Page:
In February 2007, the Wachowski brothers selected Babelsberg Studios in Potsdam, Germany to film. In the following March, Warner Bros. moved the release date two weeks earlier to May 9, 2008. The studio received a grant of $12.3 million from Germany's new Federal Film Fund, the largest yet from the organization, for its production in the Berlin-Brandenburg region. The amount was later increased to $13 million. Principal photography commenced on June 5, 2007 in Berlin, and was shot entirely against greenscreen, lasting 60 days. The Wachowski brothers filmed in high-definition video for the first time. With the camera, the Wachowskis used a layering approach that would put both the foreground and the background in focus to give it the appearance of real-life anime. The film has a "retro future" look, according to Silver. Filming concluded on August 25, 2007.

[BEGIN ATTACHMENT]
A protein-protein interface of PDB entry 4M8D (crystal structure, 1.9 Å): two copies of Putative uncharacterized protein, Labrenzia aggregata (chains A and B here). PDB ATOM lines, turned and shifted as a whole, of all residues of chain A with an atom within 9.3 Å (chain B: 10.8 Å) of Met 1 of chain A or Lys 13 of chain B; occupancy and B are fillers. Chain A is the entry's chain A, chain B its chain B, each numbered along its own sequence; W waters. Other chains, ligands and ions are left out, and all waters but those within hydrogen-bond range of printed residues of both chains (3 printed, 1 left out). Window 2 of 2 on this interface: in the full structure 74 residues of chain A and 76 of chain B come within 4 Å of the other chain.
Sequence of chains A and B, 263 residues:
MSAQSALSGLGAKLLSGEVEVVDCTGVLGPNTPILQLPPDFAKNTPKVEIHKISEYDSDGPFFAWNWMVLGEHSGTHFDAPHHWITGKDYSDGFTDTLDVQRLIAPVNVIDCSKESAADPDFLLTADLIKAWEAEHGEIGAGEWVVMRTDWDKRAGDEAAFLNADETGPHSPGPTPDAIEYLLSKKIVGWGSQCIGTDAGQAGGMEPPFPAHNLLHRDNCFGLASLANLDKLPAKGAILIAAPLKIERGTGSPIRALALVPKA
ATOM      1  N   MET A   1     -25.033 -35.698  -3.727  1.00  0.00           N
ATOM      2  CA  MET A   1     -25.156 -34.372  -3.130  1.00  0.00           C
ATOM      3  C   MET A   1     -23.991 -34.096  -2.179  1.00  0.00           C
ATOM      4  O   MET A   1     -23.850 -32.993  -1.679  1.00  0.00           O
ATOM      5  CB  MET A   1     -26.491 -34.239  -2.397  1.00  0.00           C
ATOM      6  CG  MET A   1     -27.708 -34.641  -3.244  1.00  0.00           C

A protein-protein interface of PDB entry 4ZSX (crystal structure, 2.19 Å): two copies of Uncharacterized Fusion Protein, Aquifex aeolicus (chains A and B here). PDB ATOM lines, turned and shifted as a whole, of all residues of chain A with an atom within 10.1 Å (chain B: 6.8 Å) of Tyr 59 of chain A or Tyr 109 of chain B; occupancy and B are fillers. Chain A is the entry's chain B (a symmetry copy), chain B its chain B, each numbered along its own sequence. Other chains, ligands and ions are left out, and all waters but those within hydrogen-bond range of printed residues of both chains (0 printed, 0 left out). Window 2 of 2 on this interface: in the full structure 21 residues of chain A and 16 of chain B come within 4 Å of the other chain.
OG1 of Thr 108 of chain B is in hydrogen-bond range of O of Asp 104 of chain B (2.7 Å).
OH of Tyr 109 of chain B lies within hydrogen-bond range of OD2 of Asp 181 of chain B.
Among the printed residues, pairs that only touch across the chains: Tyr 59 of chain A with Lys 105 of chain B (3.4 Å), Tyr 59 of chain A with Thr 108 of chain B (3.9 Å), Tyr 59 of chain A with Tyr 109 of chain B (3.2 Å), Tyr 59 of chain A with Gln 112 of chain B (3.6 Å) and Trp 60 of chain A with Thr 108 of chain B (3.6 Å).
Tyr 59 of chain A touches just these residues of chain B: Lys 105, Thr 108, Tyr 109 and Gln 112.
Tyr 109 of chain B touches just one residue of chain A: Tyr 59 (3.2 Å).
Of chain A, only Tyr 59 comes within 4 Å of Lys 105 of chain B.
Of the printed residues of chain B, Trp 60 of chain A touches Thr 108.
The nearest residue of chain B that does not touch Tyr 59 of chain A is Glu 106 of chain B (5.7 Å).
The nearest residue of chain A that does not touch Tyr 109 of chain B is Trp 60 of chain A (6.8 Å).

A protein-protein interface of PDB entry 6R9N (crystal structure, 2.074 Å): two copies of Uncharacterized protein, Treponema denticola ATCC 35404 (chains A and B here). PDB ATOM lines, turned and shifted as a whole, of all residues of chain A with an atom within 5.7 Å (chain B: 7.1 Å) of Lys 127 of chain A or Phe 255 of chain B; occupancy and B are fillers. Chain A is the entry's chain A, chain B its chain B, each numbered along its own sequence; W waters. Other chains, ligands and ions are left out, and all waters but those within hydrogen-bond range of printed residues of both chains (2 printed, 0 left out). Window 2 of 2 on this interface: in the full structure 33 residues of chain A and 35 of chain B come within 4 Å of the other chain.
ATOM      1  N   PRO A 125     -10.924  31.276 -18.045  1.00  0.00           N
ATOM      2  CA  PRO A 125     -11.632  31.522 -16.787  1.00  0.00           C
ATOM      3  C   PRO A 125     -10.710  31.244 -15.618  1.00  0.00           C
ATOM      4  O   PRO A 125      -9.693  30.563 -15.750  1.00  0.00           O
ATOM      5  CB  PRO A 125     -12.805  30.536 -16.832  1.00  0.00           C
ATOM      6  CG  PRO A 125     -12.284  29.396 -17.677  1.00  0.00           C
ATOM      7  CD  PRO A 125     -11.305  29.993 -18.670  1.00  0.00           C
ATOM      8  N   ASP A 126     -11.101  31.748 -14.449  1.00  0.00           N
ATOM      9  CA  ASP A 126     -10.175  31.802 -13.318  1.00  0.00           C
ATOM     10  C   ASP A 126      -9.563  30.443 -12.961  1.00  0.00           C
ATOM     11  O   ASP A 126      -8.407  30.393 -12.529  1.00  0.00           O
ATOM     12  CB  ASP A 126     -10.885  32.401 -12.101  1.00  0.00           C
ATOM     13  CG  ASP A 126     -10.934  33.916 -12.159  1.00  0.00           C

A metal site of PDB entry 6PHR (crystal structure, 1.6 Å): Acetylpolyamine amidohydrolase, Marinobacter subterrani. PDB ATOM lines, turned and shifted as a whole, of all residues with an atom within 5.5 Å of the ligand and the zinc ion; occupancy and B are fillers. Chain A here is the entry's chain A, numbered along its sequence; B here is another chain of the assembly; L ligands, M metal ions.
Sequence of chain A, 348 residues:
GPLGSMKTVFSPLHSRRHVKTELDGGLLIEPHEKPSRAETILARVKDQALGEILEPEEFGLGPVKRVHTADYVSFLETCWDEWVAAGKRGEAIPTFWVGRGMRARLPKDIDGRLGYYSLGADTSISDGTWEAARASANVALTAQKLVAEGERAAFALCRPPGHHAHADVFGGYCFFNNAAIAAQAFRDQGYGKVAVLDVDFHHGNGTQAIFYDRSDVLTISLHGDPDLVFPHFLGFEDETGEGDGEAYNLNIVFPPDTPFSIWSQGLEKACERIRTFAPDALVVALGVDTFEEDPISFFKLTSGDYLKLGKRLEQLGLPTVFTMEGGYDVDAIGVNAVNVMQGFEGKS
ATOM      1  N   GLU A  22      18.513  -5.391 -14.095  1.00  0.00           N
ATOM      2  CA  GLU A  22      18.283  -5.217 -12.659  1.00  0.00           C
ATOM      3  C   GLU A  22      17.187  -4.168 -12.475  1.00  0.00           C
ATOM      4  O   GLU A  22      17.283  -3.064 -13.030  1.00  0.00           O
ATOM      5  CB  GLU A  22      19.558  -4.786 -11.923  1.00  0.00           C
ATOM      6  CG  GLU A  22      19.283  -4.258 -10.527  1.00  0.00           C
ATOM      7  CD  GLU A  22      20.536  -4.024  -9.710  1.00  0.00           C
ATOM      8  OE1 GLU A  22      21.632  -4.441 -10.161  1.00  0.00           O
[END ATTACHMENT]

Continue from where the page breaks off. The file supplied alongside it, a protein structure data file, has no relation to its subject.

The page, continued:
In 2007, the Wachowskis purchased the rights to the sound effects and theme song of the television series for use in the film. The film's soundtrack was composed by Michael Giacchino, performed by Hollywood Studio Symphony and released by Varèse Sarabande. It was used along with orchestral score; Warner Bros. added an updated version of the "Go, Speed Racer, Go" theme song, which plays during the end credits, and was produced by Ali Dee Theodore and Jason Gleed, and performed by Ali Dee and the Deekompressors. Razor & Tie released this version was as a extended play on January 1, 2008 to promote the film's release, and as a single released along with film's soundtrack on May 6, 2008.